Sound travels well in water and, as a result, the underwater world can be a bustling place full of amazing sounds, like dolphin whistles, fish grunts and boat engine roars. The Swan River is no exception. Aquatic animals often use sound as their primary sensory system and predominant form of communication, while humans use sound to explore the underwater environment and also often produce noise as a by-product of our other activities. The Centre for Marine Science and Technology at Curtin University has been working in underwater acoustics for over 30 years with multiple studies in the Swan River, both to investigate components of the ecosystem and to develop techniques for use in more complex environments.
If you would like to know what a dolphin hears when it’s being overtaken by a hasty vessel, or listen to a group of mulloway play a game of ‘who can shout the loudest?’, please come along to the Pan Pacific Hotel on the 20th November to play ‘What’s that sound?’ with the rest of us.
Dr. Miles Parsons is a Research Fellow at the Centre for Marine Science and Technology focussed on the use of acoustic techniques to study fish aggregations and the impacts of sound on marine species.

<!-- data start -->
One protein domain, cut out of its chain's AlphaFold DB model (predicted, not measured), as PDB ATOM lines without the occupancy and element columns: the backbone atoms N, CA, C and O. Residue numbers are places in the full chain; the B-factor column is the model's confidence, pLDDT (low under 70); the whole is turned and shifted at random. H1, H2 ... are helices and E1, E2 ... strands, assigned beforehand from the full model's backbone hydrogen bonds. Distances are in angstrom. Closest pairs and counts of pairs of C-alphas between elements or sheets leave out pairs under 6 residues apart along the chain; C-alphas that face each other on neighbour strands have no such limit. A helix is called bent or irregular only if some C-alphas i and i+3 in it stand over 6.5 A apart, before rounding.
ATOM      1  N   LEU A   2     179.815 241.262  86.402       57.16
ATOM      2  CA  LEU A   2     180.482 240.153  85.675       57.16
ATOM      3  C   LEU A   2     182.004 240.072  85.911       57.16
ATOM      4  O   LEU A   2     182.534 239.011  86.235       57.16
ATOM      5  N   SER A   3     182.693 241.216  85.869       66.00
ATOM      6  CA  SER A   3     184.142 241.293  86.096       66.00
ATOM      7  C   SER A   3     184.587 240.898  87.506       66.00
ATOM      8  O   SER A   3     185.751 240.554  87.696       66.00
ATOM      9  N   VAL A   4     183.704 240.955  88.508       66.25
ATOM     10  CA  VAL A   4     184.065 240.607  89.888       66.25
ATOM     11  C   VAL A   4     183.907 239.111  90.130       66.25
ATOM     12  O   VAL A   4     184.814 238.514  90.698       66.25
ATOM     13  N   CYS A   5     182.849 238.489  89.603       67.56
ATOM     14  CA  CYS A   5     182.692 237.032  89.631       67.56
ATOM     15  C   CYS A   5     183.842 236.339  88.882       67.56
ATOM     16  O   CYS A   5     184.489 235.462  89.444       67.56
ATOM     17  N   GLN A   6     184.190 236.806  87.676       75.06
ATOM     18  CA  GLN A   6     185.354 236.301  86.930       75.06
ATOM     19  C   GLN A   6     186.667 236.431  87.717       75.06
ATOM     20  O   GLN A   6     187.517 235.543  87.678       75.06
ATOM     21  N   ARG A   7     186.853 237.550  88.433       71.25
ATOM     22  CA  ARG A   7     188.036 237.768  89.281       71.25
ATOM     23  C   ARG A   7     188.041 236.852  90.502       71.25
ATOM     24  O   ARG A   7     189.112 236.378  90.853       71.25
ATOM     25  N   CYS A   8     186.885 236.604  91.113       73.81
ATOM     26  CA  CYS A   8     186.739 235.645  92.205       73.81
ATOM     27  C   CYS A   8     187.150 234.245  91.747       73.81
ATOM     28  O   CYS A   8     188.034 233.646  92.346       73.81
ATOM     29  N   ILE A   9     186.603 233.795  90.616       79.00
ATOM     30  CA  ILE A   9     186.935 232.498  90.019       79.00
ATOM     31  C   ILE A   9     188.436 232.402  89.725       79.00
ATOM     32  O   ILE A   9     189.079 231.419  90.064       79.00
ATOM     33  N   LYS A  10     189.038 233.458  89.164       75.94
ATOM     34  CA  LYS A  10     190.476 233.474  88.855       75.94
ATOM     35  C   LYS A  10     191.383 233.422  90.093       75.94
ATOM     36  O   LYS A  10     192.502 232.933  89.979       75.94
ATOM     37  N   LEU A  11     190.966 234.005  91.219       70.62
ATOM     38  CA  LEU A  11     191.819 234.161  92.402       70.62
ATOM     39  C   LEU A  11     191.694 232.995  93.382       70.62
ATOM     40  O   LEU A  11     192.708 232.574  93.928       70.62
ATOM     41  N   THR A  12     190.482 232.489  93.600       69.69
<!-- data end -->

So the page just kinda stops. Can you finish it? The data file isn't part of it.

Dr. Iain Parnum is a Research Fellow at the Centre for Marine Science and Technology focussed on acoustic remote sensing of the underwater environment.
Dr. Sarah Marley is the latest doctoral graduate from the CMST group. Winner of the inaugural Asia-Pacific Three-minute thesis competition, Sarah has communicated her work on dolphin communication in the Swan River and Roebuck Bay to the public all around the world.
Monday. 20 November 2017, 6:00 pm – 8:00 pm AWST
Pan Pacific Hotel, 207 Adelaide Terrace, Perth, WA 6000